Here the stated reason for Israel to observe the Sabbath is the Exodus, the redemption of God’s people from bondage. Jesus referred to this when He healed the woman with the bent back. He asked His challengers, “Should not this woman, a daughter of Abraham, whom Satan has kept bound for eighteen long years, be set free on the Sabbath day from what bound her?” (Luke 13:16). The Sabbath commemorated the nation’s freedom from bondage. Was this woman to remain bound until after the Sabbath, the celebration of freedom, was over?

In Babylonian Captivity, God spoke through the prophet Ezekiel spoke to Israel and mentioned a third reason He had given Israel the Sabbath:

Also I gave them my Sabbaths as a sign between us, so they would know that I the LORD made them holy. – Ezekiel 20:12

By keeping the Sabbath holy, Israel should have remembered that God separated them from other nations and made them a holy people. I believe Jesus referred to this when He told the cripple at the Pool of Bethesda, “Stop sinning or something worse may happen to you” (John 5:14). Certainly, Jesus was reminding him that he was under obligation to God to be a man of holiness.

The Fulfillment of the Sabbath

The Sabbath signified three great manifestations of God’s power. This day pointed to God’s power in Creation, in Redemption, and in Sanctification. In all of these, the Sabbath was “a shadow of the things that were to come; the reality, however, is found in Christ” (Colossians 2:16-17). By pointing to God’s power in Creation, Redemption, and Sanctification, the Sabbath pointed to Jesus.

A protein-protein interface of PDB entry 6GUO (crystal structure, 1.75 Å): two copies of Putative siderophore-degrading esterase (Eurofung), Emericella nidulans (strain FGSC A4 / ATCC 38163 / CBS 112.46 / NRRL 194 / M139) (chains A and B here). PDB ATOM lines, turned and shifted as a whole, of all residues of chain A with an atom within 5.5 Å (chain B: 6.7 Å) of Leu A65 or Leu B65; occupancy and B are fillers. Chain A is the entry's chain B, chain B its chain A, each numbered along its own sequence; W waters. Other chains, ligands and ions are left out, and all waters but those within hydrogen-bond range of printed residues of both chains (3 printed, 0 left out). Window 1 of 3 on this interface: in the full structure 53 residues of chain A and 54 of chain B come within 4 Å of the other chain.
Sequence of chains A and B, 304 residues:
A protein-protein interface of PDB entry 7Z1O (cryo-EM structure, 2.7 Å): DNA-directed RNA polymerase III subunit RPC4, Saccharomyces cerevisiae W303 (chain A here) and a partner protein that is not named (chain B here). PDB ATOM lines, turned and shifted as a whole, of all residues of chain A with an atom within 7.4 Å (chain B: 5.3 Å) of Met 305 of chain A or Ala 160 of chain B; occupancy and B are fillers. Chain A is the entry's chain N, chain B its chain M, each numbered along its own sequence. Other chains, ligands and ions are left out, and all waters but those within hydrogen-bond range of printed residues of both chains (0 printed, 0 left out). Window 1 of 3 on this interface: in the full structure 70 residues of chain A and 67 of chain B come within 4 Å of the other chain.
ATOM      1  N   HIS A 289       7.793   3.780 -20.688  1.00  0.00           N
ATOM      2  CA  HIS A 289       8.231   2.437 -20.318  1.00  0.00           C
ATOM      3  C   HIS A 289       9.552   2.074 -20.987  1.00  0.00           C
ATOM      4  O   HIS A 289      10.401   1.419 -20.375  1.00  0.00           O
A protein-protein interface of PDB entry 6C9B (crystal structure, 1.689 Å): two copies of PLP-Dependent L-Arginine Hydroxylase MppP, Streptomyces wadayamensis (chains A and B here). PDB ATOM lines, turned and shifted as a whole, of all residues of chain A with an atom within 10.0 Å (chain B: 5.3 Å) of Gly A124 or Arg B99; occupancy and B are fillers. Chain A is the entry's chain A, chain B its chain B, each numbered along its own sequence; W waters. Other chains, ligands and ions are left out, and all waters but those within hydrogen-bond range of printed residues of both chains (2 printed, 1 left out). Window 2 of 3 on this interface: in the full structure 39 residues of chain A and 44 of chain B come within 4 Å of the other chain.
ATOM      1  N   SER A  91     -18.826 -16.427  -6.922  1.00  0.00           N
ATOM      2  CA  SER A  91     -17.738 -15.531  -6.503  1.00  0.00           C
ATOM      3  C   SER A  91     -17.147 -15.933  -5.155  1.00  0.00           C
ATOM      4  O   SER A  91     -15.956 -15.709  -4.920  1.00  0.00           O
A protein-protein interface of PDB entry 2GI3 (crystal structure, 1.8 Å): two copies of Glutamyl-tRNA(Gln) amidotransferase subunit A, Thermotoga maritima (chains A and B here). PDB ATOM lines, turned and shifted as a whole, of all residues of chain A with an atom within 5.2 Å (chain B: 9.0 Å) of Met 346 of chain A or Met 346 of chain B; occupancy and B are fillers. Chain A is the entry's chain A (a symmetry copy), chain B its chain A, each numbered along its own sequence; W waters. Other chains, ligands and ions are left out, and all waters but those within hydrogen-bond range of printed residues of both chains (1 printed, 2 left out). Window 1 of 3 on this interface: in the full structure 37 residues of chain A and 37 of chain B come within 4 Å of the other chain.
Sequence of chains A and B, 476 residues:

The Sabbath spoke of God’s Creative Power, which He exercised through His Son as He made the world. It is also in Jesus that we become a part of God’s new creation (see 2 Corinthians 5:17). The Sabbath was to remind Israel of their Redemption from Egyptian Bondage. Jesus is not only our Passover; He is also our Redeemer. The Holy Sabbath was to be a sign to Israel that God chose them to be His peculiar people, a holy nation that is different from all other nations around them. In the New Testament, we are told:

Both the one who makes men holy and those who are made holy are of the same family. So Jesus is not ashamed to call them brothers. – Hebrews 2:11

Everything the Sabbath meant is fulfilled in Christ. Is it any wonder, then, that the Sabbath itself finds fulfillment in Him?

The Christian Sabbath

The Christian Sabbath is not the Jewish observance of the seventh day moved to the first day, though Christian legalists often make it that. Blue laws do not make Sunday a Sabbath of rest. These laws are nothing more than the Jewish Sabbath traditions transferred to a different culture. The rest of the Christian Sabbath is something entirely different.